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Cannabinoids and cancer pain: A new hope or a false dawn?

Article  in  European Journal of Internal Medicine · March 2018


DOI: 10.1016/j.ejim.2018.01.020

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European Journal of Internal Medicine 49 (2018) 30–36

Contents lists available at ScienceDirect

European Journal of Internal Medicine


journal homepage: www.elsevier.com/locate/ejim

Narrative Review

Cannabinoids and cancer pain: A new hope or a false dawn? T



Matthew R.D. Brown, W. Paul Farquhar-Smith
Department of Anaesthetics, The Royal Marsden NHS Foundation Trust, Fulham Road, London SW3 6JJ, United Kingdom

A R T I C L E I N F O A B S T R A C T

Keywords: The endocannabinoid system is involved in many areas of physiological function and homeostasis. Cannabinoid
Endocannabinoids receptors are expressed in the peripheral and central nervous system and on immune cells, all areas ideally suited
CB1 receptor to modulation of pain processing. There are a wealth of preclinical data in a number of acute, chronic, neuro-
CB2 receptor pathic and cancer pain models that have demonstrated a potent analgesic potential for cannabinoids, especially
Fatty acid amide hydrolase
in patients with cancer. However, although there are some positive results in pain of cancer patients, the clinical
Analgesia
evidence for cannabinoids as analgesics has not been convincing and their use can only be weakly recommended.
Malignancy
The efficacy of cannabinoids seems to have been ‘lost in translation’ which may in part be related to using
extracts of herbal cannabis rather than targeted selective full agonists at the cannabinoid CB1 and CB2 receptors.

1. Introduction ‘cannabinoid receptors’, ‘cannabinoids & sensory nerves’, ‘CB1 re-


ceptors’, ‘CB2 receptors’, ‘cannabinoid pharmacology’, ‘en-
The subtle and continuous interplay between the numerous phy- docannabinoid system’, ‘cannabinoids & cancer’, ‘cannabinoids & tu-
siological processes required to maintain homeostasis is controlled by a morigenesis’, ‘cannabinoids & metastases’, ‘cannabinoids & GVHD’,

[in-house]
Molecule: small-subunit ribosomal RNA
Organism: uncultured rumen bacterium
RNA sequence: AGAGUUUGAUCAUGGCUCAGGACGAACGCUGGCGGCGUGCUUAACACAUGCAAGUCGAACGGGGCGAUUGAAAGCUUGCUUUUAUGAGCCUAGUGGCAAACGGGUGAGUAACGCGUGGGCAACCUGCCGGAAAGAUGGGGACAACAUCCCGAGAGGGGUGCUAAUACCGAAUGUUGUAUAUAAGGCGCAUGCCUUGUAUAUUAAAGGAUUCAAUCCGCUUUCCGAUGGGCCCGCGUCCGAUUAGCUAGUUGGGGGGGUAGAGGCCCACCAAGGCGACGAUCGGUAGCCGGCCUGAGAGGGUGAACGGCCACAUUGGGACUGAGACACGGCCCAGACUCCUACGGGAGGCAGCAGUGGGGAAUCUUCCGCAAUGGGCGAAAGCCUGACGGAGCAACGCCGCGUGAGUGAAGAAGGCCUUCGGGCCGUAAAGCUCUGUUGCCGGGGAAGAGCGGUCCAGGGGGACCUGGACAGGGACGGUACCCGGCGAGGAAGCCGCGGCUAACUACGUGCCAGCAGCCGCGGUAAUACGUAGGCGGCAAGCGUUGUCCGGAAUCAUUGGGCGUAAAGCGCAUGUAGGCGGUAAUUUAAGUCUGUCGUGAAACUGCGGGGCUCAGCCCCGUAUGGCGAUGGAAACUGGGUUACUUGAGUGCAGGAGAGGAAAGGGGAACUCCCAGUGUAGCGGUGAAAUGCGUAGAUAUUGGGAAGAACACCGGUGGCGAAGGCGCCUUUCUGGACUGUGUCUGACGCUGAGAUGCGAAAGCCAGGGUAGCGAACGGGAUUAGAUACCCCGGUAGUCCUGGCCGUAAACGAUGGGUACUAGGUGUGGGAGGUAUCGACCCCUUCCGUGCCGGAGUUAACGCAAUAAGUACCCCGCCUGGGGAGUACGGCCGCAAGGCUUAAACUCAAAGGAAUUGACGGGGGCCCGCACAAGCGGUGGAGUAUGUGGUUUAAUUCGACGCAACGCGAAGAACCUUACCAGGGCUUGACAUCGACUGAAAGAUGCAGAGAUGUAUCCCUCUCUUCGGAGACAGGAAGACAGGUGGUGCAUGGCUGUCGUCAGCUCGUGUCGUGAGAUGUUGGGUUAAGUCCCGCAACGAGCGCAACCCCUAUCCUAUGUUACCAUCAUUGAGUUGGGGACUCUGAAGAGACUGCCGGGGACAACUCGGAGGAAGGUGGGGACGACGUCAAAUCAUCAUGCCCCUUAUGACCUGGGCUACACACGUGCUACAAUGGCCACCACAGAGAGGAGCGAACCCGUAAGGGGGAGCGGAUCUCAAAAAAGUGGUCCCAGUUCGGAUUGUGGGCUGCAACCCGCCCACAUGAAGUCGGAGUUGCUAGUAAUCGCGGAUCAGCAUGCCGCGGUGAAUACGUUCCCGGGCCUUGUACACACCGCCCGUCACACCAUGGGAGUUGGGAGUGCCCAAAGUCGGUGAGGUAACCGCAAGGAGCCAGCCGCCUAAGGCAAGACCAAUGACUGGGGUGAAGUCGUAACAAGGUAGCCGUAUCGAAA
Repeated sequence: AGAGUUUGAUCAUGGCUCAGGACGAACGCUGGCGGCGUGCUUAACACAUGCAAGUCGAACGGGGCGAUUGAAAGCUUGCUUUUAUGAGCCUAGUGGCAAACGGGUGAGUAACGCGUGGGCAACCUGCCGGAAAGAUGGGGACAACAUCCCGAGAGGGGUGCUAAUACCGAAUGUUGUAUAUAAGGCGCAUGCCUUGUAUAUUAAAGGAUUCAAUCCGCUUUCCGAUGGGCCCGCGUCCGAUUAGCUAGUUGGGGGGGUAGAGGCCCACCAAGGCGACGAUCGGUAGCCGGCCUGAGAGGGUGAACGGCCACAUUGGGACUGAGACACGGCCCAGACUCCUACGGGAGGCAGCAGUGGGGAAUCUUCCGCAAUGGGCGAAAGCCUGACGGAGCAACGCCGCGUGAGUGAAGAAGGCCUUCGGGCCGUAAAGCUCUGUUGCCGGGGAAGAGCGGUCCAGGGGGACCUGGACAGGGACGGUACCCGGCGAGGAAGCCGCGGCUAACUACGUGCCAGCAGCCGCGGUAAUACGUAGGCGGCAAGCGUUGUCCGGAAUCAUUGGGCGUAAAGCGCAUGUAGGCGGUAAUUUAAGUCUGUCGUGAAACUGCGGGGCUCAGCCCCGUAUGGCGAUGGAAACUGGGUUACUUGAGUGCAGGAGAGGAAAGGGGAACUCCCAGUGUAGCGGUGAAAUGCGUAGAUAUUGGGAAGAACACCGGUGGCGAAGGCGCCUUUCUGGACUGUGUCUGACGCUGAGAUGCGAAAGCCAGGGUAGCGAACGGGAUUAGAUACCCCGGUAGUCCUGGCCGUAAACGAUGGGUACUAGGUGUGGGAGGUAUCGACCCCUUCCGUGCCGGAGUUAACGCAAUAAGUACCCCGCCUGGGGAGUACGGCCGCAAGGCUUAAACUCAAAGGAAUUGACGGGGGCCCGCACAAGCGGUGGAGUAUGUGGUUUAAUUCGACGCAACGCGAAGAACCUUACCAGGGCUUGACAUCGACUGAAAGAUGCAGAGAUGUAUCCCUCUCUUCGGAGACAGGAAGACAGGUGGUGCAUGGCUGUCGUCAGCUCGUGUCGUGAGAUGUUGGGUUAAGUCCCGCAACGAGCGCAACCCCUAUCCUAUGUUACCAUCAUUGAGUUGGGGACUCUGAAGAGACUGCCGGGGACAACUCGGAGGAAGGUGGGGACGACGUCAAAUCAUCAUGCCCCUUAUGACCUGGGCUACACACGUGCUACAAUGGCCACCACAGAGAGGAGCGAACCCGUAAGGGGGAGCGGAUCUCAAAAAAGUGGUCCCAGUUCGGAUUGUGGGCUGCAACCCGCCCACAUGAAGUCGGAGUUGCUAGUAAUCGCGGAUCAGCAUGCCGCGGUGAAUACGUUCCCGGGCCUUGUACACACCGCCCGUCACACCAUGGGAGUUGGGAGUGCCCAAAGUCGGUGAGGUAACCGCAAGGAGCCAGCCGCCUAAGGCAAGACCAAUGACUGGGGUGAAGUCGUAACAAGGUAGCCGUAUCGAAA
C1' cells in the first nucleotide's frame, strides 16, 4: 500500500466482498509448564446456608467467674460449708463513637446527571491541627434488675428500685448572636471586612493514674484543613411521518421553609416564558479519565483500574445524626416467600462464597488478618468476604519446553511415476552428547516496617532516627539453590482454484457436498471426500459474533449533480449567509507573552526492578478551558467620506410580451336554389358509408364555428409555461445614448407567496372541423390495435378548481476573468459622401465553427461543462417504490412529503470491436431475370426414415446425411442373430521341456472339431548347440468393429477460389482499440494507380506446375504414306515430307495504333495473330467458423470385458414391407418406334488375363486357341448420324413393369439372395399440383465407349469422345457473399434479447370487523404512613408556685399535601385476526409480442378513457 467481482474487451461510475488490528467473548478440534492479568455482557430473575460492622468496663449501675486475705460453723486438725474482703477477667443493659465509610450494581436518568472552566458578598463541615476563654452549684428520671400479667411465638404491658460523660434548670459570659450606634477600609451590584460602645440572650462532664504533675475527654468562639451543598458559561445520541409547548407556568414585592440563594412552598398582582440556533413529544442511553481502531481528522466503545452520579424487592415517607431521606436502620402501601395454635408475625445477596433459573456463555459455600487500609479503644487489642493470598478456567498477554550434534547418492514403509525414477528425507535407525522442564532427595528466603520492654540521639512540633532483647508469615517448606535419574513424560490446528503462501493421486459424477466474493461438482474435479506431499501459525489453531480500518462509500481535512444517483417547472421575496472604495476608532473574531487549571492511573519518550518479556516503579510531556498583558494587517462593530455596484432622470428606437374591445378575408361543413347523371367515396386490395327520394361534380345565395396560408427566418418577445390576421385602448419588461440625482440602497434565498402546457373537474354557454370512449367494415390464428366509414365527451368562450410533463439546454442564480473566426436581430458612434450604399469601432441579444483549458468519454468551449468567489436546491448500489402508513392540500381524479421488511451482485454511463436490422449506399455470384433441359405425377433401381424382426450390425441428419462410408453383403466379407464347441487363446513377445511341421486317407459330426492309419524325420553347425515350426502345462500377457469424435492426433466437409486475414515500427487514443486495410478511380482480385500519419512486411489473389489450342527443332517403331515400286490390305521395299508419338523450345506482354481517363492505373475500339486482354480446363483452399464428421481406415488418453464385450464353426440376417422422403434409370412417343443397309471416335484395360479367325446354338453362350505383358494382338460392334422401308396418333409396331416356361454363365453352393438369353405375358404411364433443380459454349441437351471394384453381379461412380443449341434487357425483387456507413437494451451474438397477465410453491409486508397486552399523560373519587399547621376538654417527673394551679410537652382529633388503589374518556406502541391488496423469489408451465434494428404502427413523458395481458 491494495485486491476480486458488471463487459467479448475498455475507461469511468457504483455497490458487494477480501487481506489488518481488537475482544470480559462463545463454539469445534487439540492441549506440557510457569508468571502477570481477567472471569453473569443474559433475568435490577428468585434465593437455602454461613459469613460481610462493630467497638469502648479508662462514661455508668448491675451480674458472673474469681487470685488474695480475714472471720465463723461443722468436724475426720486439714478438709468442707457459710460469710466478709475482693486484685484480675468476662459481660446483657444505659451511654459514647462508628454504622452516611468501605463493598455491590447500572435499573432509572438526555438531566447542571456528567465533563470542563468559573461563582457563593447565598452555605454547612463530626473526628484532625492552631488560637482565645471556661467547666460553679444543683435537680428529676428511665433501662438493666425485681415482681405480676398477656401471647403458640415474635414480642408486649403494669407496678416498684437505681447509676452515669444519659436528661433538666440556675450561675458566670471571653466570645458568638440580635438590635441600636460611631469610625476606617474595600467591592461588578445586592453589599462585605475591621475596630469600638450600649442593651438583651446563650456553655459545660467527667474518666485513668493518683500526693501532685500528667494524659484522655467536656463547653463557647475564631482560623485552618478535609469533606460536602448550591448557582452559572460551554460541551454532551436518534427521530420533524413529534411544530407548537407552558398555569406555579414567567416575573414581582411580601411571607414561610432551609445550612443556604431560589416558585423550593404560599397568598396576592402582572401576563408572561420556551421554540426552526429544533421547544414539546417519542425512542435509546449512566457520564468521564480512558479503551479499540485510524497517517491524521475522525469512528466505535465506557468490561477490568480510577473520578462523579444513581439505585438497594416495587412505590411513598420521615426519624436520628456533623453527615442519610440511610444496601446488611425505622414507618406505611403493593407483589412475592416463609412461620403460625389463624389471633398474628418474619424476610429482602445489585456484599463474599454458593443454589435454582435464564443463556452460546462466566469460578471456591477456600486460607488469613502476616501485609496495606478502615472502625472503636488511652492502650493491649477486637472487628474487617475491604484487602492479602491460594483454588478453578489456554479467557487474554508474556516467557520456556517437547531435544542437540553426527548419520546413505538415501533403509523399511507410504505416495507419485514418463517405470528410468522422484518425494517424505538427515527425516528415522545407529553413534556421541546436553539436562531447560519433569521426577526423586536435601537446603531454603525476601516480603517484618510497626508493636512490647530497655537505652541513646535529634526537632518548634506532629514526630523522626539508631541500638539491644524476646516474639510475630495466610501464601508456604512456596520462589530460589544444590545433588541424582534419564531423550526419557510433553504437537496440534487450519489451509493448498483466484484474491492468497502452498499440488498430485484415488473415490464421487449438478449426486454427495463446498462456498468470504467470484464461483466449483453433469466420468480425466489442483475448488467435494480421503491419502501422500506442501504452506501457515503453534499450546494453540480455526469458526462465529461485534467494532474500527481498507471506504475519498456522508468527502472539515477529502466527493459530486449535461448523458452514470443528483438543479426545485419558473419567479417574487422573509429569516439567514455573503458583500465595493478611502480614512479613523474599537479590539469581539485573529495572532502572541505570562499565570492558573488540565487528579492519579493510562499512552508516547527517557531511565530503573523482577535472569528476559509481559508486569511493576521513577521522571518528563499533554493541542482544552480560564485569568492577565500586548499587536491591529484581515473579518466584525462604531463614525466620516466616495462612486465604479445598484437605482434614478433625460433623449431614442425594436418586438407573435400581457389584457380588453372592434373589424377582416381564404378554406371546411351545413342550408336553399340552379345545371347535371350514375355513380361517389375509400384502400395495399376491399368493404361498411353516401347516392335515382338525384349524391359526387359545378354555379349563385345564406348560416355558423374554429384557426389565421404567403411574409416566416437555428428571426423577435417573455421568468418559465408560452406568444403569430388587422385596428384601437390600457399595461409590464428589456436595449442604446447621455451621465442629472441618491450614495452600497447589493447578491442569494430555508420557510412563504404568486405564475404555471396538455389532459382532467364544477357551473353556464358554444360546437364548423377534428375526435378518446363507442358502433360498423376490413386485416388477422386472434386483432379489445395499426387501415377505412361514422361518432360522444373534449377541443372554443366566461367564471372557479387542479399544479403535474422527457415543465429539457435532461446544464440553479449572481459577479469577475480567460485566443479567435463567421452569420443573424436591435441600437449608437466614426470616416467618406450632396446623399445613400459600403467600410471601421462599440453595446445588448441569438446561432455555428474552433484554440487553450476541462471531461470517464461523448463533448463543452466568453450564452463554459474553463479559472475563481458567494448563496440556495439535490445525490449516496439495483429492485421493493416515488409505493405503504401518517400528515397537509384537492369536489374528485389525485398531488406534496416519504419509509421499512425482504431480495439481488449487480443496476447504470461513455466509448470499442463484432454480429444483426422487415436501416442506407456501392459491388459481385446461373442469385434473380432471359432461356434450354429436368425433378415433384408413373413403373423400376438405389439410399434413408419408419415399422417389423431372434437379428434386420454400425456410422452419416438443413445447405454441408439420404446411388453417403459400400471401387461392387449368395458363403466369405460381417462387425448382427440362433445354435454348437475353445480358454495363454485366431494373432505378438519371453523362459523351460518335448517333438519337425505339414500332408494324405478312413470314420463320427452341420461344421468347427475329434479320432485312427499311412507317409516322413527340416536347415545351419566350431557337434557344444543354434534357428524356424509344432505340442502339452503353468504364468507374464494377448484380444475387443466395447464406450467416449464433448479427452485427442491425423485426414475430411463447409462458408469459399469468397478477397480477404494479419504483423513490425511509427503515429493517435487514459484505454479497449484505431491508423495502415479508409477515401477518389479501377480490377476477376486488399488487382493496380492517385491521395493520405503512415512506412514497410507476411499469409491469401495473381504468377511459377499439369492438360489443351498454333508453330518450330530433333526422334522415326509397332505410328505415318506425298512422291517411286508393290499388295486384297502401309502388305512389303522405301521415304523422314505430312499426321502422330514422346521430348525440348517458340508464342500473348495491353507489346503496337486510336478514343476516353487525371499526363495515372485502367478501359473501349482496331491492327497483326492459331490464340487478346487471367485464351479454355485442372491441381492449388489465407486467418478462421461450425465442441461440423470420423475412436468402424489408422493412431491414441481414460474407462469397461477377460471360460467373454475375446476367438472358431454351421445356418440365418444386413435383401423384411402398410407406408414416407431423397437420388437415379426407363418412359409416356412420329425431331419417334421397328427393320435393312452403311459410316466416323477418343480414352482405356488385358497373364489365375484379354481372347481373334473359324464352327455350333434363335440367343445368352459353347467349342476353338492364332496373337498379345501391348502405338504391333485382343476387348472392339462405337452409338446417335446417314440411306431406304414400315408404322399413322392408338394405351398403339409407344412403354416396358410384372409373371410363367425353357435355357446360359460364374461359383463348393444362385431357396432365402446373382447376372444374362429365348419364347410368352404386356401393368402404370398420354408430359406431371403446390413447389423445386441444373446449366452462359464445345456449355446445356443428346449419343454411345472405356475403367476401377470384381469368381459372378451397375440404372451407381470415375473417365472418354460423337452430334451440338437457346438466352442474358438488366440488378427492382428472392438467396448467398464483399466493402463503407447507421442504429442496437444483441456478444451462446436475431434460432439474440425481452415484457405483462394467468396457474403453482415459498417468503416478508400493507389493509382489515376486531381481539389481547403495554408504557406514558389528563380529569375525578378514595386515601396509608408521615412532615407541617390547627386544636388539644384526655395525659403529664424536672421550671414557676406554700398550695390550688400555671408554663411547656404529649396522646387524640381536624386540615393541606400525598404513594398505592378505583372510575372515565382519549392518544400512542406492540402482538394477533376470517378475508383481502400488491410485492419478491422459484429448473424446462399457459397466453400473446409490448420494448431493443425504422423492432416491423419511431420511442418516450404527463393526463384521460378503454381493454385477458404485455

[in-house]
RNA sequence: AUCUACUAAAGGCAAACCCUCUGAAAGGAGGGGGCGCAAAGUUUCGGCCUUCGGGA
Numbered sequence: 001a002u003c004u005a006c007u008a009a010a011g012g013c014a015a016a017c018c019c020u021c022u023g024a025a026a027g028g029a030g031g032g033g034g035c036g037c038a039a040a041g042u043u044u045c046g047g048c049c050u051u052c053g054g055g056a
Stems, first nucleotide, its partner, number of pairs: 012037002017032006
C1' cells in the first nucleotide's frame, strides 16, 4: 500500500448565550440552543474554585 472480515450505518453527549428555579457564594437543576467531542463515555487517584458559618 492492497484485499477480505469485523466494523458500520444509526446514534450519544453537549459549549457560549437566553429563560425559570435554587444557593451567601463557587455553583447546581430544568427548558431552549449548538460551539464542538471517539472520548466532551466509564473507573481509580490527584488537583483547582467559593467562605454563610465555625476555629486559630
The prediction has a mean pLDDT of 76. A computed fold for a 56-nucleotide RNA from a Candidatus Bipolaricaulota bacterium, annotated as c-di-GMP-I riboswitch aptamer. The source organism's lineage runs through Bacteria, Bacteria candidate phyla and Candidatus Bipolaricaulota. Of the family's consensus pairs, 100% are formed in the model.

number of regulatory systems, perhaps none more ubiquitous than the published between January 1980 and November 2017. Additional ar-
endocannabinoid system. This complex biological overseer presents ticles were identified by manually searching the references of pre-
both huge potential for pharmacological manipulation but also huge viously identified publications. Articles not written in English were
challenges due to the sheer diversity of its physiological influences. disregarded.
Humans have ingested phytochemical substances which interact with
the endocannabinoid system for millennia in the attempt to treat 2. Historical perspectives
myriad symptoms, but it is only recently that the complex pharma-
cology of the system and the means to produce synthetic ligands has Cannabis sativa, Cannabis indica and Cannabis ruderalis (Family:
been realised. To date a significant proportion of research work has Cannabaceae) have been cultivated widely since antiquity for use in the
focused on the therapeutic potential of harnessing the endocannabinoid production of fibres for rope and fabric, as a food source for both ani-
system to manage pain, a field of medicine embodied by unmet clinical mals and humans and for medicinal applications [2]. Descriptions of its
need and clear requirements for novel therapeutic options. This nar- use to treat a broad range of medical conditions reach back millennia,
rative review provides a germane and current summary of the phy- with evidence of the therapeutic consumption of cannabis in ancient
tochemistry, pharmacology and physiology of the cannabinoids and the Egypt, in Indian aruvyedic medicine and in classical Greece and Rome
endocannabinoid system and delineates the latest evidence for the use [3]. Over successive centuries, the beneficial effects of the plant and its
of cannabinoids to attempt to manage pain states especially in cancer extracts continue to be mentioned in medical texts including Culpeper's